BEIRUT • All hospitals in Syria's besieged rebel-held eastern Aleppo are out of service after days of heavy air strikes, its health directorate and the World Health Organisation (WHO) said, though a war monitor said some were still functioning.
Ms Elizabeth Hoff, the WHO representative in Syria, said on Saturday that a UN-led group of aid agencies based over the border in Turkey "confirmed today that all hospitals in eastern Aleppo are out of service".
"This destruction of infrastructure essential to life leaves the besieged, resolute people, including all children and elderly men and women, without any health facilities offering life-saving treatment... leaving them to die," said Aleppo's health directorate in a statement sent to Reuters late on Friday by an opposition official.
The war monitor, the Britain-based Syrian Observatory for Human Rights, said 48 people, including at least five children, had been killed in eastern Aleppo on Saturday by dozens of air strikes and barrel bombs and dozens of artillery rounds.
There were intense clashes in the Bustan al-Basha district, it added.
LEFT TO DIE
This destruction of infrastructure essential to life leaves the besieged, resolute people, including all children and elderly men and women, without any health facilities offering life-saving treatment... leaving them to die.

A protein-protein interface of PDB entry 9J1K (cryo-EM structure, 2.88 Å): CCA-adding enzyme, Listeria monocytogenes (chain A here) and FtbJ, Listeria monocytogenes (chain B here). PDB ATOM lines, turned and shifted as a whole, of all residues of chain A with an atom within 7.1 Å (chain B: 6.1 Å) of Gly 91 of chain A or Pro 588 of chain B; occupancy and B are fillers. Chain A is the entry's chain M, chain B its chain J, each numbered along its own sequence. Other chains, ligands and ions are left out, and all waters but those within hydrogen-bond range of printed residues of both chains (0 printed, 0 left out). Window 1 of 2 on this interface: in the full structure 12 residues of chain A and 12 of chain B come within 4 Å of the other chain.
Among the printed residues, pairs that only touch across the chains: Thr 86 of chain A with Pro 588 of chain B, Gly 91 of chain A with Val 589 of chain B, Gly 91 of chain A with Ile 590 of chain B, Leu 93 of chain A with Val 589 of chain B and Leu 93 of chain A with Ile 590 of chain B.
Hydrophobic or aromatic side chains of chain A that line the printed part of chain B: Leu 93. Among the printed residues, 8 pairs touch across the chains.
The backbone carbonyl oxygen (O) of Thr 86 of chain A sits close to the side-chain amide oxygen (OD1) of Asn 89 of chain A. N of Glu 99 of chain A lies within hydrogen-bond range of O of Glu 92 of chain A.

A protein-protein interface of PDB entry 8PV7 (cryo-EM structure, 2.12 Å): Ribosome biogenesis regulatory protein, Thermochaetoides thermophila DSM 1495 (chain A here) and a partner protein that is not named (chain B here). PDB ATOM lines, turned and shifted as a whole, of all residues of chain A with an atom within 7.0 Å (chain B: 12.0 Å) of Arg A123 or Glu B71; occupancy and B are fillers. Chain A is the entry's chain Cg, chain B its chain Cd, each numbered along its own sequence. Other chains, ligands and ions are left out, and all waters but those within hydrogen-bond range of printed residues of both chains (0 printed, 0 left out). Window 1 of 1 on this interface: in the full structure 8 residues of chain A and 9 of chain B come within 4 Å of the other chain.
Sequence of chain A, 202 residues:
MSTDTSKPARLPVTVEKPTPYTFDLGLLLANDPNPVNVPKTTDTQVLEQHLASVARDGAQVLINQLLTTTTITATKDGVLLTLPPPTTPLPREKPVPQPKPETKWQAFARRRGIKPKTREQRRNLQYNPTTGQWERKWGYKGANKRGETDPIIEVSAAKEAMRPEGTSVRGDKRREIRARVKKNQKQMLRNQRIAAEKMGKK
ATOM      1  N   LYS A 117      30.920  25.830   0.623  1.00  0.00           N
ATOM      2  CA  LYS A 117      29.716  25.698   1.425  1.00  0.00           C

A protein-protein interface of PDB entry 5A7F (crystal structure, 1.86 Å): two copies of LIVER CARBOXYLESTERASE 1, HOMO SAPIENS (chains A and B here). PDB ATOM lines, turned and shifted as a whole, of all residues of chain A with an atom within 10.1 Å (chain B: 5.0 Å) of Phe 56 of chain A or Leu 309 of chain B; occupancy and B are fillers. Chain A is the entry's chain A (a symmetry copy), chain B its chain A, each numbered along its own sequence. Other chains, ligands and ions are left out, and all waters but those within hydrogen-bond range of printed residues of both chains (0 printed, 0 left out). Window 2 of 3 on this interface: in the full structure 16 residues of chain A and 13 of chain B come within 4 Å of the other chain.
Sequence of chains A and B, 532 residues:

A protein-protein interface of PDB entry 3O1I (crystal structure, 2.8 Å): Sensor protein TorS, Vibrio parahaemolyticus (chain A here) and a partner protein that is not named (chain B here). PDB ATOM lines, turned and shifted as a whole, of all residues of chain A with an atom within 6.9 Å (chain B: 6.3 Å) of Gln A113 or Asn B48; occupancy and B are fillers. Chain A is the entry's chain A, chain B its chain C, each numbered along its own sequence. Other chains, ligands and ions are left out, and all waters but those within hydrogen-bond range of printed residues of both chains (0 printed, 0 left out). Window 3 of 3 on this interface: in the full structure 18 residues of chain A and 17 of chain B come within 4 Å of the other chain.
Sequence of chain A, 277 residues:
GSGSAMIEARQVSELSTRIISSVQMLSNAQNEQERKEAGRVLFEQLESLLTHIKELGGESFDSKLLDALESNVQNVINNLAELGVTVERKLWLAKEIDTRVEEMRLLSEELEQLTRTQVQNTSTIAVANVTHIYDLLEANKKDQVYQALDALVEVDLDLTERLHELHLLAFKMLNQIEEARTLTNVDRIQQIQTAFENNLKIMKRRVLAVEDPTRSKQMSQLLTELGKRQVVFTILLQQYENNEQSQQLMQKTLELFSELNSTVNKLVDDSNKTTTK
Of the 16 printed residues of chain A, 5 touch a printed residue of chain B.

ALEPPO'S HEALTH DIRECTORATE
The monitoring group said some hospitals were still operating in besieged parts of Aleppo but said many residents were frightened to use them because of the heavy shelling. Medical sources, residents and rebels in eastern Aleppo say hospitals have been damaged by air strikes and helicopter barrel bombs in recent days, including direct hits on the buildings.
The charity Doctors Without Borders said in a message there had been more than 30 hits on hospitals in eastern Aleppo since early July.
White House national security adviser Susan Rice said the United States condemned "in the strongest terms" the latest air strikes against hospitals and urged Russia, an ally of Syrian President Bashar al-Assad, to take steps to halt the violence.
British Foreign Secretary Boris Johnson tweeted that reports of air strikes hitting civilians and hospitals in east Aleppo were "sickening" and called for a return to diplomacy.
Both Russia and Mr Assad's government have denied deliberately targeting hospitals and other civilian infrastructure during the war, which began in 2011 and was joined by Russia's air force in September last year.
Health and rescue workers have previously been able to bring damaged hospitals back into operation but a lack of supplies is making that harder.
Mr Staffan de Mistura, the special envoy of the UN secretary-general, was likely to meet Syrian Foreign Minister Walid al-Moalem in Damascus yesterday after recent talks in Turkey and Iran, one diplomat said.
"He will push on Aleppo, perhaps on a ceasefire, but on the political file there won't be anything until (UN Secretary-General Ban Ki Moon's successor Antonio) Guterres is in office," the diplomat said.